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MISRA C Guidelines

The Motor Industry Software Reliability Association (MISRA®[1] ) has established guidelines for the use of the C Language in Critical Systems (MISRA C®).

For information about MISRA C, see www.misra.org.uk.

In 1998, MIRA Ltd. published MISRA C (MISRA C:1998) to provide a restricted subset of a standardized, structured language that met Safety Integrity Level (SIL) 2 and higher. A major update based on feedback was published in 2004 (MISRA C:2004), followed by a minor update in 2007 known as Technical Corrigendum (TC1).

In 2007, MIRA Ltd. published the MISRA AC AGC standard, “MISRA AC AGC: Guidelines for the Application of MISRA-C:2004 in the Context of Automatic Code Generation.” MISRA AC AGC does not change MISRA C:2004 rules, rather it modifies the adherence recommendation.

In 2013, MIRA Ltd. published the MISRA C:2012 standard, “Guidelines for the use of the C language in critical systems.” MISRA C:2012 provides improvements based on user feedback and includes guidance on automatic code generation.

Embedded Coder® and Simulink® offer capabilities to minimize the potential for MISRA C rule violations. Capabilities include:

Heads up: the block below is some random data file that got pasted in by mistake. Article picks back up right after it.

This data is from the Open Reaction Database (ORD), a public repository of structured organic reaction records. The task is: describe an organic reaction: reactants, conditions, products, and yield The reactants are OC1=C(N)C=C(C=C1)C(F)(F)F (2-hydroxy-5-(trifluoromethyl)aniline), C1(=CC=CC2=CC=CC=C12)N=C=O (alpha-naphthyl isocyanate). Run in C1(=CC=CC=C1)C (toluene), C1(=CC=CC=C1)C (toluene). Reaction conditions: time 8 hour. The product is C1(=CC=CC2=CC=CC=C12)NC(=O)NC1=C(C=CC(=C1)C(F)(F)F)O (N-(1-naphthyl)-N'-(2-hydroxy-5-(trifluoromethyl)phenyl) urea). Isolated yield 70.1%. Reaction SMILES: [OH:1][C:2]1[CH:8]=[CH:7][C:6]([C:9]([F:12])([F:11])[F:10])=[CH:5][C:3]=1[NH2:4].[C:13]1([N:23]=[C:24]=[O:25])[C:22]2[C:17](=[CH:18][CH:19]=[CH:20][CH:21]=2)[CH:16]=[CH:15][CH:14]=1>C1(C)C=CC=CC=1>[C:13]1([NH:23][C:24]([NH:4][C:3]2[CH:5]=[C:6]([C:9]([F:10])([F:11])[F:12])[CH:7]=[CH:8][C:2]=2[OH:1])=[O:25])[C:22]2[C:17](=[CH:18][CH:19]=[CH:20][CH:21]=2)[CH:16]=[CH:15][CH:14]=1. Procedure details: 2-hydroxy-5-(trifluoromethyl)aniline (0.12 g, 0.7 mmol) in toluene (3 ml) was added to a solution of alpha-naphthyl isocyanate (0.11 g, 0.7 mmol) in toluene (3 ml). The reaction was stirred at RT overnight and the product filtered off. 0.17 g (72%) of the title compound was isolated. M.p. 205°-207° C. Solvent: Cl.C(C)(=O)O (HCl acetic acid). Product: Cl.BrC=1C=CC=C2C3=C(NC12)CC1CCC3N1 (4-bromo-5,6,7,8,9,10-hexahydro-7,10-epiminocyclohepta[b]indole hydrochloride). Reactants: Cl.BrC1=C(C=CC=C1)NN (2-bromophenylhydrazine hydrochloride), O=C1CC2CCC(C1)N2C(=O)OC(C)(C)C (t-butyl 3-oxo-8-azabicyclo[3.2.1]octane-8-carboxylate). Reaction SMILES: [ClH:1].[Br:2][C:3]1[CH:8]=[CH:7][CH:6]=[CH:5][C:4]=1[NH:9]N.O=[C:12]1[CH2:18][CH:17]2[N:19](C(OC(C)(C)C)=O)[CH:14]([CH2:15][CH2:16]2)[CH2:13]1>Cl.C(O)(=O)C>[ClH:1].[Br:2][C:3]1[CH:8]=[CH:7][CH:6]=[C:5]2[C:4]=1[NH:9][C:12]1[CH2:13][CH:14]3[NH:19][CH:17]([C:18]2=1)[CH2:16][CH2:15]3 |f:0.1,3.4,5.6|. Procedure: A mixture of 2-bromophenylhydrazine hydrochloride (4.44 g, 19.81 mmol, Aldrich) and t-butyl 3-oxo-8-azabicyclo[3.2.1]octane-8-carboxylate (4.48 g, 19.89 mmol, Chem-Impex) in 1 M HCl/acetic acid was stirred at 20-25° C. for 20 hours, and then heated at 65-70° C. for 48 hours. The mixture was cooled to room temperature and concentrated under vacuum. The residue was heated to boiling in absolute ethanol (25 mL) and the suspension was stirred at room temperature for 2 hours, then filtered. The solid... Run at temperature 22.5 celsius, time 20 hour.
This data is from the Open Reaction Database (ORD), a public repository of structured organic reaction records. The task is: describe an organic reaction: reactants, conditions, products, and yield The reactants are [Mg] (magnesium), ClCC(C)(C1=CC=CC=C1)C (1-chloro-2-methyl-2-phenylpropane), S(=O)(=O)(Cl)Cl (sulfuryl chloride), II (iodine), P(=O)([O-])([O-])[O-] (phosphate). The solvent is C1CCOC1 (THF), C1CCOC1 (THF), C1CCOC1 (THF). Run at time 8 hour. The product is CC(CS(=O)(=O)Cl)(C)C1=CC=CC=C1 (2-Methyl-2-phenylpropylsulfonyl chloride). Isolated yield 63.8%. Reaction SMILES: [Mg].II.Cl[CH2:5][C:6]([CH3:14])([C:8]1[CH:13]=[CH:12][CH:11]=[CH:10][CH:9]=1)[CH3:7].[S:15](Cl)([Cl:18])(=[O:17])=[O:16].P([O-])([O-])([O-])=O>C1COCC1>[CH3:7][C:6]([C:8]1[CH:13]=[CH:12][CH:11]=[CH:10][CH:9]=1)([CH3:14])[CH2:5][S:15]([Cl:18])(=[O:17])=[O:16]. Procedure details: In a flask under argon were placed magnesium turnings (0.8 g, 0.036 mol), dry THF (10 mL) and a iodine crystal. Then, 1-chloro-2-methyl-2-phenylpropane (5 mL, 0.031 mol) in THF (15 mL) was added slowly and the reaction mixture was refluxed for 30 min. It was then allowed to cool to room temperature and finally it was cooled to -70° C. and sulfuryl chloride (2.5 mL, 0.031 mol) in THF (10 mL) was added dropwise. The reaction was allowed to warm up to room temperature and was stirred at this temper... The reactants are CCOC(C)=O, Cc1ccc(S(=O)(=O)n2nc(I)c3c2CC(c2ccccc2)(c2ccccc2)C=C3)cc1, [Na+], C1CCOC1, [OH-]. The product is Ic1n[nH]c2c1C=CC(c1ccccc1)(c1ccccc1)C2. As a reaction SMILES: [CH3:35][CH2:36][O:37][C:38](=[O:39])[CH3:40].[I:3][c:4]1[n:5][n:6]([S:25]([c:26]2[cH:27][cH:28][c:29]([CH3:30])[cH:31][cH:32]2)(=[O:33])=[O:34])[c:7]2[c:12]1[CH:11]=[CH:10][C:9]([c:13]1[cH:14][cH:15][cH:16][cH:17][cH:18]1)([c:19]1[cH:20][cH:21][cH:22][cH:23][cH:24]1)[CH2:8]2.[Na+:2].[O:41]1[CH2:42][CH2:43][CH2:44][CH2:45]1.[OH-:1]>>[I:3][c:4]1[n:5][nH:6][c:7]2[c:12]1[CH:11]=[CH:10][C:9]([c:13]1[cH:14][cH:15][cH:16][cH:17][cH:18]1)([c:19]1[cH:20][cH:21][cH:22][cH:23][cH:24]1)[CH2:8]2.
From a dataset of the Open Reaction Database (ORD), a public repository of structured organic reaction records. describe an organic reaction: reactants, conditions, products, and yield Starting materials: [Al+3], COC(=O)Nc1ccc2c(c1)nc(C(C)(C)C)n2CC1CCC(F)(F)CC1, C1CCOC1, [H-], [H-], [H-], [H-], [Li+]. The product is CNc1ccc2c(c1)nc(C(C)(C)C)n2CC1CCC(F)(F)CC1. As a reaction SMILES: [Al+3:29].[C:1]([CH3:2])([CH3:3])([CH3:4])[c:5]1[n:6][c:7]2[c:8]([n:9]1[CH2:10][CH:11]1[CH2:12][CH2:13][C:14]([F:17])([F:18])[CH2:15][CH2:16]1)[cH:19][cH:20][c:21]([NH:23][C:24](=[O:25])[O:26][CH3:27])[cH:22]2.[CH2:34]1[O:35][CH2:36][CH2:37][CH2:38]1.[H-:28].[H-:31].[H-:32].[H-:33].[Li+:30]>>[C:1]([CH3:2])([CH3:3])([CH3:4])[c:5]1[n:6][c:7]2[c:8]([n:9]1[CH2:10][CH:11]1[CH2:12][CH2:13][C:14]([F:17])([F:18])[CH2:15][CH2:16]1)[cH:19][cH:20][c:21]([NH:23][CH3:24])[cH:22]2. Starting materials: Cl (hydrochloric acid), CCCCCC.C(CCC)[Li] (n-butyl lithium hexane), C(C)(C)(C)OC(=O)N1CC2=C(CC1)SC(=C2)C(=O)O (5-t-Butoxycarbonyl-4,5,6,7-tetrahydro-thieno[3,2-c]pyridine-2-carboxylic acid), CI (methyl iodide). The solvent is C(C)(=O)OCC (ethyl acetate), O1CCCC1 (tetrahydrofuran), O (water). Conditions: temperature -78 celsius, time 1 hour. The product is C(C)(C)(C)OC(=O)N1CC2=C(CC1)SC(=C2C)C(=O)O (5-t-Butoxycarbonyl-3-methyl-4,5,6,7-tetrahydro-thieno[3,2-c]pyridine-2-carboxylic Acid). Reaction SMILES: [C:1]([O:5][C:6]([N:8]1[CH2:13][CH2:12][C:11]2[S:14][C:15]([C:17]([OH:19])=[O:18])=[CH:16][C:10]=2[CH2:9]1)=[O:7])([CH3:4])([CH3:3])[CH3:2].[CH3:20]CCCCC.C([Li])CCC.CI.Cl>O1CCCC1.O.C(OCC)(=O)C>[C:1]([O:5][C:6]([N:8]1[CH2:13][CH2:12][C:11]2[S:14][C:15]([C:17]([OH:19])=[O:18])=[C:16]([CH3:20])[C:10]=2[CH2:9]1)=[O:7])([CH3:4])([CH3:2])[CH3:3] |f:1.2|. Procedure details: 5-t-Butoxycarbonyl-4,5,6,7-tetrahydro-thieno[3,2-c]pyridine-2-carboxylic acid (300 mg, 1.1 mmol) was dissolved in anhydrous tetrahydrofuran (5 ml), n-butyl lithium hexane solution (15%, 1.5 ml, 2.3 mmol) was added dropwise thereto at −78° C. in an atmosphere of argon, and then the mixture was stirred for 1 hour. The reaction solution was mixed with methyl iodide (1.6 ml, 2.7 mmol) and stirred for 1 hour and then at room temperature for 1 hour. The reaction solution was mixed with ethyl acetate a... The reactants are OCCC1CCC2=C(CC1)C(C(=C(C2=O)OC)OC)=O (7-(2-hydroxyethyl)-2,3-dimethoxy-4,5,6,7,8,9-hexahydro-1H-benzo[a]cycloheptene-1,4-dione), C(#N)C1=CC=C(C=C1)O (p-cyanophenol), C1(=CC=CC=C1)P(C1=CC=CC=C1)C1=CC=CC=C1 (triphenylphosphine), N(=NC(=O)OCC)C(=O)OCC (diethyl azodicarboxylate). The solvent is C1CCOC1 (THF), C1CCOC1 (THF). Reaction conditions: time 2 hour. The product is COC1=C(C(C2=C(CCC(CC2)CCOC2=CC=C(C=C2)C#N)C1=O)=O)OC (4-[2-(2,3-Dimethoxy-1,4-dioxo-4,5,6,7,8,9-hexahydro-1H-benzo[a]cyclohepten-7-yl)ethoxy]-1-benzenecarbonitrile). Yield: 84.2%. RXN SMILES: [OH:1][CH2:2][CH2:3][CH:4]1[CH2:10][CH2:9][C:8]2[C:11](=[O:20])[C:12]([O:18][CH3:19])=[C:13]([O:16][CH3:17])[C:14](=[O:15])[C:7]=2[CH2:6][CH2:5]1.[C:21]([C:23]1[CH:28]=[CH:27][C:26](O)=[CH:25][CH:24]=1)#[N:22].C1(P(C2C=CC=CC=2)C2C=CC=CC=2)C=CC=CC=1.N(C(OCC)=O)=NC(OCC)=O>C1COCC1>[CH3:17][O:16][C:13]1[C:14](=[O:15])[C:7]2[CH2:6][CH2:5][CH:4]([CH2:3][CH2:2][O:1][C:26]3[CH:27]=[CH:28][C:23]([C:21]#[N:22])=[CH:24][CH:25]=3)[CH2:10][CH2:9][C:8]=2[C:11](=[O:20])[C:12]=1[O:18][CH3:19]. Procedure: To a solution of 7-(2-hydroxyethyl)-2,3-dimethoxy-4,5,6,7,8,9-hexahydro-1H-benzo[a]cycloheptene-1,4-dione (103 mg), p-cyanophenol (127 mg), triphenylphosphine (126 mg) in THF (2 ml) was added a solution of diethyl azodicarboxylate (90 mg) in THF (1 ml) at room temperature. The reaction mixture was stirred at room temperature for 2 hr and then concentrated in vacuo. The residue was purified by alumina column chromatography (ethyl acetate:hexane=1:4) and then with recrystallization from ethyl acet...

• Code Generation Advisor, which helps you configure a model or subsystem so that the code generator is most likely to produce MISRA C:2012 compliant code. For more information, see Configure Model for Code Generation Objectives by Using Code Generation Advisor.

  • Model Advisor checks, which you can use as you developed your model or subsystem to increase the likelihood of generating MISRA C:2012 compliant code. To execute the MISRA C:2012 compliance checks your model or subsystem:

    1. Open the Model Advisor.

    2. Navigate to By Task > Modeling Guidelines for MISRA C:2012.

    3. Run the checks in the folder.

    For more information on using the Model Advisor, see Check Your Model Using the Model Advisor.

When using MISRA C:2012 coding guidelines to evaluate the quality of your generated C code, you are required per section 5.3 of the MISRA C:2012 Guidelines for the Use of C Language in Critical Systems document to prepare a compliance statement for the project being evaluated. To assist you in the development of this compliance statement, MathWorks® evaluates the MISRA C:2012 guidelines against C code generated by using Embedded Coder. The results of the evaluation are published as:

  • Compliance Summary Tables, which identify the method used to obtain compliance for each rule and directive.

  • Deviations, which identify rules or directives that are not compliant.

For more information, see Developing a MISRA C:2012 Compliance Statement.


[1] MISRA and MISRA C are registered trademarks of MIRA Ltd., held on behalf of the MISRA Consortium.